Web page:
}
  };
  xhttp.open("GET", "https://raw.githubusercontent.com/programming-liftoff/json-simplified/master/jsondata.json", true);
  xhttp.send();
  console.log('here')
  </script>
</body>
</html>

Then open that file in your browser. This can usually be done by double clicking the file in Finder or Windows Explorer. You can also try right clicking the file in your text editor, selecting “Copy Full Path”, and pasting that path in your web browser (e.g., Chrome). You should now see the following webpage

Image of simple webpage displaying JSON data
index.html

Now let me explain what’s going on here.
First, the line var xhttp = new XMLHttpRequest(); creates a new request object. The XML data format used to be more popular than JSON, but now JSON is used more and we are stuck with the name `XMLHttpRequest`. This object can be used to request JSON data from a file or server.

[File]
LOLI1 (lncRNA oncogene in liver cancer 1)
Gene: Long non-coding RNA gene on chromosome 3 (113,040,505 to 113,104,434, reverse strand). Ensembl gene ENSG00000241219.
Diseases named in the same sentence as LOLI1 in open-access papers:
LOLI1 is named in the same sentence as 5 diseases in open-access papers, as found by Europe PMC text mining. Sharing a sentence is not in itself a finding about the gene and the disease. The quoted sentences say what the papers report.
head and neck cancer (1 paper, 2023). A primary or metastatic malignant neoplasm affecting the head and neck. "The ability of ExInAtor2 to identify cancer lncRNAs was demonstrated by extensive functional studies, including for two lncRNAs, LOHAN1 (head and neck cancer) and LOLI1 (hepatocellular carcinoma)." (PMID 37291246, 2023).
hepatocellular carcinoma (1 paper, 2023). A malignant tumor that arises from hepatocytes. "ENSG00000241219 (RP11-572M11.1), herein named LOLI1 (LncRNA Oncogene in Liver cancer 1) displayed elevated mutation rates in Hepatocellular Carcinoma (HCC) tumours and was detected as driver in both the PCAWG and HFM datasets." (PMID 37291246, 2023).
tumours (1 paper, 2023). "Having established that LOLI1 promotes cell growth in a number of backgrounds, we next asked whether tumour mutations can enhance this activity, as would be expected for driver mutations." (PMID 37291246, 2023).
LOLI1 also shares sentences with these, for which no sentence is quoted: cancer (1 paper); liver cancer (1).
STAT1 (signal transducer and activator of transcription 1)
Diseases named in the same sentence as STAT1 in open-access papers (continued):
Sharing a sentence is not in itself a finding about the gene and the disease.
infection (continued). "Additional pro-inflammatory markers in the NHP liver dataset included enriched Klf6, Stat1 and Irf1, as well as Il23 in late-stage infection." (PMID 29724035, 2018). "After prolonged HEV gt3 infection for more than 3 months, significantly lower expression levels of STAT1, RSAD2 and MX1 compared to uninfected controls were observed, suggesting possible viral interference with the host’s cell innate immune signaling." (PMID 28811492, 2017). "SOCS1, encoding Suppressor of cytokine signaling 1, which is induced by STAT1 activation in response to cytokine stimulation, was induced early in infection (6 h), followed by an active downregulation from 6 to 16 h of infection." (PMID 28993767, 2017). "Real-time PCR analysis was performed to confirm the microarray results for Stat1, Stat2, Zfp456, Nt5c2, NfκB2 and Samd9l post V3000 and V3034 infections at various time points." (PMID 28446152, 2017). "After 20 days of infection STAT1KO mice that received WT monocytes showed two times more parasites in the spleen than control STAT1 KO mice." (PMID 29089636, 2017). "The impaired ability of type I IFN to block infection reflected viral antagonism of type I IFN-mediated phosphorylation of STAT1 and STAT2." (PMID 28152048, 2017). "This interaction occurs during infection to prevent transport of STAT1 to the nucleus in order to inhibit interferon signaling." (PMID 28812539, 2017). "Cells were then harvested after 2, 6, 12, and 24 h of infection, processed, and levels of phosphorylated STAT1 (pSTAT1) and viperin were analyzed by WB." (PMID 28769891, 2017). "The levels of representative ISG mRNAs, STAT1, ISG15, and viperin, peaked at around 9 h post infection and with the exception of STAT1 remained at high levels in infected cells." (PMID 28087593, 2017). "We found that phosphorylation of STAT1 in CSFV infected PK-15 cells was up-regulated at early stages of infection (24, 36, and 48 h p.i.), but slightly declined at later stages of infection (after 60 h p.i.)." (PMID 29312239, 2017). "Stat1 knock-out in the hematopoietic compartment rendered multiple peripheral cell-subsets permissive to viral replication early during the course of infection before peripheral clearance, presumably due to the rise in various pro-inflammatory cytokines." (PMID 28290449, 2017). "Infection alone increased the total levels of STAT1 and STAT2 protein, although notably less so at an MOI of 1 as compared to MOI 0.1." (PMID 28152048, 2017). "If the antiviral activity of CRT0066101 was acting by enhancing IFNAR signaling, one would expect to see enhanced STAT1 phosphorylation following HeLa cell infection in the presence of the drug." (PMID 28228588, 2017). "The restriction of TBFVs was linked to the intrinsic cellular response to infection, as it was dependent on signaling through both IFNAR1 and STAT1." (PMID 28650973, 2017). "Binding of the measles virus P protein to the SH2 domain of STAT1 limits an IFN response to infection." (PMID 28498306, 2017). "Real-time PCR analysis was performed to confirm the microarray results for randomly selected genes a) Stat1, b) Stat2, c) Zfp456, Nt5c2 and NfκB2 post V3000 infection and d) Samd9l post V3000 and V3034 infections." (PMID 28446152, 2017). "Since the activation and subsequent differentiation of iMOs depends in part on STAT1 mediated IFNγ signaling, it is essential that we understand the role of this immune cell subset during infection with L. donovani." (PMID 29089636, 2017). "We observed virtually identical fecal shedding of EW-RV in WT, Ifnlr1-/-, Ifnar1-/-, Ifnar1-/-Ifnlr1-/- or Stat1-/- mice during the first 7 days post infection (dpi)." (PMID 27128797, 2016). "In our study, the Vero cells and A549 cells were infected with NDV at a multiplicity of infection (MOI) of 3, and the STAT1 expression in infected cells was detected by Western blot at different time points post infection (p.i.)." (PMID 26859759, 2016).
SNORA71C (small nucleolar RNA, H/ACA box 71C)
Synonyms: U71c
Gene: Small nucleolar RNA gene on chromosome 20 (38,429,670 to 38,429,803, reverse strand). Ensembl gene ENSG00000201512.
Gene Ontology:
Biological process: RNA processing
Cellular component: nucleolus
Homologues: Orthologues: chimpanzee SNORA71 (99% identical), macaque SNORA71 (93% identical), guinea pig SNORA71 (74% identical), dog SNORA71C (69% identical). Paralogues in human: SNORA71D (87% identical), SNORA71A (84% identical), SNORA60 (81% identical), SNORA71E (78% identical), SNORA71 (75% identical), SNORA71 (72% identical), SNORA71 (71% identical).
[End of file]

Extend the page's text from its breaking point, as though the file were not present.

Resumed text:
Let’s skip down to line 21 xhttp.open("GET", "https://raw.githubusercontent.com/programming-liftoff/json-simplified/master/jsondata.json", true);. This line specifies the type of request we want to send. We’re sending a `GET` request, since we want to get data from the server. The other option is `POST`, which could send data to the server. Next we specify the location of the JSON data. In this case its in a GitHub repository. Finally, we pass `true`. This means the request should be performed asynchronously. Performing the request asynchronously is the preferred method, since it allows the rest of the web page to load while the request is waiting for a response from the server with the data. This is therefore an AJAX (Asynchronous JavaScript and XML) request. Although as stated before, since we’re using JSON in place of XML, you can think of it as an AJAJ request. Just go with the flow and call it AJAX though, because that’s what everyone calls it (so it must be right, right?). Also note that xhttp.send(); is needed to actually send the request.